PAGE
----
This is exciting news for bricks-and-mortar retailers and other storefront businesses the chance to connect online with holiday shoppers who seek gift ideas, product reviews, new technology, or the convenience of ordering online and picking up the item in-store.
In addition, shoppers who engage online via phone or other device—even while in the store—are more likely to buy and are likely to spend more.
5. Email—The Most Effective Marketing Tool
Email will continue to be the most important marketing tool driving sales during the 2015 holiday season. More companies will enact automated email marketing campaigns to take the drudge work out of connecting electronically with consumers. This lets businesses provide follow-up communications to buyers who have already made purchases, so the seller can stay connected to those buyers and drive additional sales all year round.
That businesses intend to take advantage of email is not surprising. Last year, a MailChimp Holiday survey revealed that 100 percent of respondents intended to interact with customers via email. Of those respondents, 73 percent operated e-commerce businesses, while the rest were bricks-and-mortar operations with one or more locations.
The survey revealed areas of possible improvement. For instance, most respondents—between 52 and 77 percent, depending on company size—did not vary their messaging according to audience segment. Savvy marketers will take advantage of automated email services and change the content of their messages to target different segments of their customer base.
6. Online Reviews Will Be Even More Important
Forbes predicts that, as buyers progressively engage with retailers on the Internet, online reviews will continue to increase in importance. Data suggests that 78 percent of buyers are influenced by online reviews. This means that businesses—small businesses in particular—must pay attention to what customers are saying on Yelp, Foursquare, Google+, and other review sites or pay the price in lost sales.
7. Sellers Must Embrace Mobile
CNBC reports, “The rapid increase in mobile penetration caused a number of retailers to stumble last holiday, most notably Best Buy. While there will still be some laggards, Sides said he expects companies will be better prepared for the shift.”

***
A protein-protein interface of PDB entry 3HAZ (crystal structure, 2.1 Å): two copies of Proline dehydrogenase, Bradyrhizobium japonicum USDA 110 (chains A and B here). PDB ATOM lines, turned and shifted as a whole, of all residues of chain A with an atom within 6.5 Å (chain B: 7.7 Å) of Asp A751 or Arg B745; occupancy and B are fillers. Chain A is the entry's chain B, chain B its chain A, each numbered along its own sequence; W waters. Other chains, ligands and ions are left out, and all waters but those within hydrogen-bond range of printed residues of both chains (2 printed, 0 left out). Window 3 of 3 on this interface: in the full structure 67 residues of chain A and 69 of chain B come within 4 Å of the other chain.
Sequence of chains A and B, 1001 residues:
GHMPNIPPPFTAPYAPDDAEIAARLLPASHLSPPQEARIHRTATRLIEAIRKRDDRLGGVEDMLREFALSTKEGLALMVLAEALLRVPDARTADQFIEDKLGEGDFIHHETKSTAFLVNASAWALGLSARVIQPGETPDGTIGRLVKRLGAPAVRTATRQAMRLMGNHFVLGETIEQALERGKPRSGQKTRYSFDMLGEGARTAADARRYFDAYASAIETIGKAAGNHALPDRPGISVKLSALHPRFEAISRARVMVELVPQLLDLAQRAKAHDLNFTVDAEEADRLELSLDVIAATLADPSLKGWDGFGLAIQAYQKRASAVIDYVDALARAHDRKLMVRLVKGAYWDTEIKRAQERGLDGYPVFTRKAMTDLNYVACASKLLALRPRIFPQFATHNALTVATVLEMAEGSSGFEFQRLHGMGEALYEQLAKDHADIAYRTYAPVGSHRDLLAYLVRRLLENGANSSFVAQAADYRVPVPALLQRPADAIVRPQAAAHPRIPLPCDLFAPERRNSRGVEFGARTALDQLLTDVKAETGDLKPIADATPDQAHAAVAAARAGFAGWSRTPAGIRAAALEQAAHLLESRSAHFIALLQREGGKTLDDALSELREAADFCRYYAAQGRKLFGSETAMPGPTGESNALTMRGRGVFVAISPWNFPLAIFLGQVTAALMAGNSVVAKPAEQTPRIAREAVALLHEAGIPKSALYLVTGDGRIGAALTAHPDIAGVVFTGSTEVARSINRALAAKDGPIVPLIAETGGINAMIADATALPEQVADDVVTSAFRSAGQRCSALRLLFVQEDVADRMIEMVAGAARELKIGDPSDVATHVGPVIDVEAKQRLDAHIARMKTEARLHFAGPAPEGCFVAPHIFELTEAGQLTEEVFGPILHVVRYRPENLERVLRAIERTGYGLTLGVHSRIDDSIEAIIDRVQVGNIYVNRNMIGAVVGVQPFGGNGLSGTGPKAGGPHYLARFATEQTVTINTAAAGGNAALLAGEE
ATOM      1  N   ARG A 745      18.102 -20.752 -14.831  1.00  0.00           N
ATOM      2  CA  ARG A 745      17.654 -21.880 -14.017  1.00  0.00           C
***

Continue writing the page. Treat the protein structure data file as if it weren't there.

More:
Deloitte’s Ron Sides reaffirms that companies who have embraced mobile technologies and made their sites friendly to users on phones, tablets, and other devices are likely to be the big winners this holiday season. Mobile sales made up 22.6 percent of online sales and 45 percent of retail traffic last year.
Therefore, a website that functions properly is crucial, as users have become used to quick page loads, smooth transitions, and well-designed infrastructures. Sides also added, “Online shoppers have a much shorter attention span than those who took the time to drive out to a physical store.” [Note that all three of these links are to the same article, but I included them because of the quotes]
8. Gift Cards Will Be Huge
Gift cards for restaurants, retail stores, online stores, and other businesses will likely comprise a significant percentage of holiday sales in 2015. These convenient, practical gifts allow recipients to choose exactly what they want, while allowing gift givers to target the gift to the recipient’s general tastes.
Businesses that do not offer gift cards should get on the ball and make the necessary moves to put them in place. In 2014, gift cards made up $31 billion of holiday sales. This year, the number is likely to be considerably higher. Since 2010, yearly gift card sales have increased by amounts between 5 and 10 percent. In 2015, sales are predicted to rise by 6 percent over 2014 levels.
Businesses preparing for the holiday 2015 season should make sure they have their technology in place. Automated email capabilities and mobile websites will be crucial this year. Online engagement will even affect in-store purchases, and a solid online presence—including favorable reviews—can make or break a business’s seasonal earnings. Overall sales growth from 2014 will be healthy, particularly online, and any business—not just retailers, but service providers, as well—who wish to maximize their sales should consider offering gift cards as another revenue stream.
It appears that this year could be a banner year for business, especially those that take advantage of the opportunities listed above.